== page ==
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Hoffmann, R. A wiki for the life sciences where authorship matters. Nature Genetics (2008)

Cadmium bioavailability.

Cadmium slowly accumulates in the liver and kidney and has a long biological half-life, estimated to be 2-3 decades in the kidney. If the kidney cadmium concentration reaches a critically high level, proximal tubular damage results, which can be followed by severe bone mineral loss. There are only a few measurements of cadmium bioavailability in foods; however, the data are indicative of lower utilization from foods than from inorganic salts. In animal tissues cadmium is bound primarily to a heat-resistant small protein with a high cysteine content (metallothionein), whereas little is known about the form in which cadmium occurs in the edible parts of plants. Low intakes of many nutrients exacerbate the effects of cadmium and supplemental intakes are protective. Newborn and young animals absorb much higher quantities of cadmium than adults. There is some evidence in animals that females may be more adversely affected than males. Itai-itai disease, a painful disease with kidney damage and bone demineralization, occurred in elderly Japanese women who had borne several children and who were exposed to cadmium via food and drinking water. Inasmuch as cadmium in the U.S. food supply affords an estimated safety factor of only 4- to 15-fold, it is important to establish factors that affect the bioavailability of cadmium from foods.[1]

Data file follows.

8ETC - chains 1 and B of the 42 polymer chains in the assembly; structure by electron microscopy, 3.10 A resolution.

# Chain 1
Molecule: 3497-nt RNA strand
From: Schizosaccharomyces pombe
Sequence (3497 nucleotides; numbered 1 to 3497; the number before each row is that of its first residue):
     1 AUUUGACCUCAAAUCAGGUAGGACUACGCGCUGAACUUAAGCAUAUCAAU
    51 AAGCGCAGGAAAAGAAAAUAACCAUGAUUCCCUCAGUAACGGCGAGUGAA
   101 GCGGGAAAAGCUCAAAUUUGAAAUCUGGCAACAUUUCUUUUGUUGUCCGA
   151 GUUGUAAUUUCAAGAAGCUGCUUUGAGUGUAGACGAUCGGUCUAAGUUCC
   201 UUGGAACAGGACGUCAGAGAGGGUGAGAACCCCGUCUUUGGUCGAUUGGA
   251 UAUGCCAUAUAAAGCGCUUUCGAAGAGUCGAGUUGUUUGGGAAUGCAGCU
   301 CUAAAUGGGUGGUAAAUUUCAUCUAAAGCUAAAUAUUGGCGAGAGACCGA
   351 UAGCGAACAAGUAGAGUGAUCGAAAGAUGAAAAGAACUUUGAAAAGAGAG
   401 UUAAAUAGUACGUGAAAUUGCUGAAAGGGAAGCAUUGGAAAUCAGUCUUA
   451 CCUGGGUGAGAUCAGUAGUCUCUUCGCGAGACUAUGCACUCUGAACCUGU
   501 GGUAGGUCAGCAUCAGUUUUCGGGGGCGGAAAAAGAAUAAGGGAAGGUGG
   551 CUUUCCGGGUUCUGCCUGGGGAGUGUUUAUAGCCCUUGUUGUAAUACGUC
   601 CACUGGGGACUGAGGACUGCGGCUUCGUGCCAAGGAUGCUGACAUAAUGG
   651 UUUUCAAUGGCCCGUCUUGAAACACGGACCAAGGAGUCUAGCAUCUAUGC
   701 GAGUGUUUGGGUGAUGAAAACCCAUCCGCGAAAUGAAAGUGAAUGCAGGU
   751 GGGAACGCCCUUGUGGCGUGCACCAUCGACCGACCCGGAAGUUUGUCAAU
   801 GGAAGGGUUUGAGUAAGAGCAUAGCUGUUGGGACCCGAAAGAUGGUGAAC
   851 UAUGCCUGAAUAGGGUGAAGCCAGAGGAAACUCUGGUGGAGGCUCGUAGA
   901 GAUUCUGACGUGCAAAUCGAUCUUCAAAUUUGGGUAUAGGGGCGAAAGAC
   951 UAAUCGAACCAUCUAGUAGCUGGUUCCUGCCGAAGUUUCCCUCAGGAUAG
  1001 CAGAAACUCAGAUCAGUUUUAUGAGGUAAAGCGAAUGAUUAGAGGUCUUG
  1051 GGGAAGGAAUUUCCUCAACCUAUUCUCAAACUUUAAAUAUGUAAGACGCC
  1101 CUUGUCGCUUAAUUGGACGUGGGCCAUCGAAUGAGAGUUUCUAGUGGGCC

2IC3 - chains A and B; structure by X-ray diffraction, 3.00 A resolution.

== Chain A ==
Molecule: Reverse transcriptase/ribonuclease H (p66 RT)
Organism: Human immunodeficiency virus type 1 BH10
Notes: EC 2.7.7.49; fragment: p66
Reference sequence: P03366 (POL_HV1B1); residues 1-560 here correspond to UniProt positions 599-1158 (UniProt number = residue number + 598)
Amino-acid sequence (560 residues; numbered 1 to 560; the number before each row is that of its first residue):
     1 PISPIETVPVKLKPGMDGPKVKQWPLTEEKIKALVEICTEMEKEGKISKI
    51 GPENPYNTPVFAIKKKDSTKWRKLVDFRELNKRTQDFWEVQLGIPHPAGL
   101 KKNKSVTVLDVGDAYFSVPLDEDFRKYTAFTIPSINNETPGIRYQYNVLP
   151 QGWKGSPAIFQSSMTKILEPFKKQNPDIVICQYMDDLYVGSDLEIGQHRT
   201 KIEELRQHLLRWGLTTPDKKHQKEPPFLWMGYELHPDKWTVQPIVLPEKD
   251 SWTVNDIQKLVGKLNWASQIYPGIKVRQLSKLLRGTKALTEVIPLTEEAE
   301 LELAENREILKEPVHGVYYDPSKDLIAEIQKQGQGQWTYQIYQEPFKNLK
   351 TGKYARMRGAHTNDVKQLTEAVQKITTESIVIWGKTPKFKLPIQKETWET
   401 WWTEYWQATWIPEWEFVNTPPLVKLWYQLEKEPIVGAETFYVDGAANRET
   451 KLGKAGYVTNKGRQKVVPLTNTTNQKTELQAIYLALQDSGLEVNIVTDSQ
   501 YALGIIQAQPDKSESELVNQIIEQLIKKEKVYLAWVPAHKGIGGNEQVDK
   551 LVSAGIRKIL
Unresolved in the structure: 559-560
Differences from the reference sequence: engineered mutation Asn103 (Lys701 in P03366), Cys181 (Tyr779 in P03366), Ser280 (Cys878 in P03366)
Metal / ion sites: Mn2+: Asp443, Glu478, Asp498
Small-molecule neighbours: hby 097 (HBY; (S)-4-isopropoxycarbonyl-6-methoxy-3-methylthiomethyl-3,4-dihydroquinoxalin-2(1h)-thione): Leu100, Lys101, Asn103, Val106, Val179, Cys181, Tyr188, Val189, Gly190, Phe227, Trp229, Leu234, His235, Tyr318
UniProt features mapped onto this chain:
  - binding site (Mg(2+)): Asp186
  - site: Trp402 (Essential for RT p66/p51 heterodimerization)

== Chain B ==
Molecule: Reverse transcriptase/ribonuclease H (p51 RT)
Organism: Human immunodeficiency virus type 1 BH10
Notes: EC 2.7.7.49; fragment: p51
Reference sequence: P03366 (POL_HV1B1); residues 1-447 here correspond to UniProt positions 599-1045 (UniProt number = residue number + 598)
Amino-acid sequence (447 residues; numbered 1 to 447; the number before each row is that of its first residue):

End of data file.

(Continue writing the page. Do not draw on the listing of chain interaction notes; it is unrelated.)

1. Cadmium bioavailability. Fox, M.R. Fed. Proc. (1983) [Pubmed]
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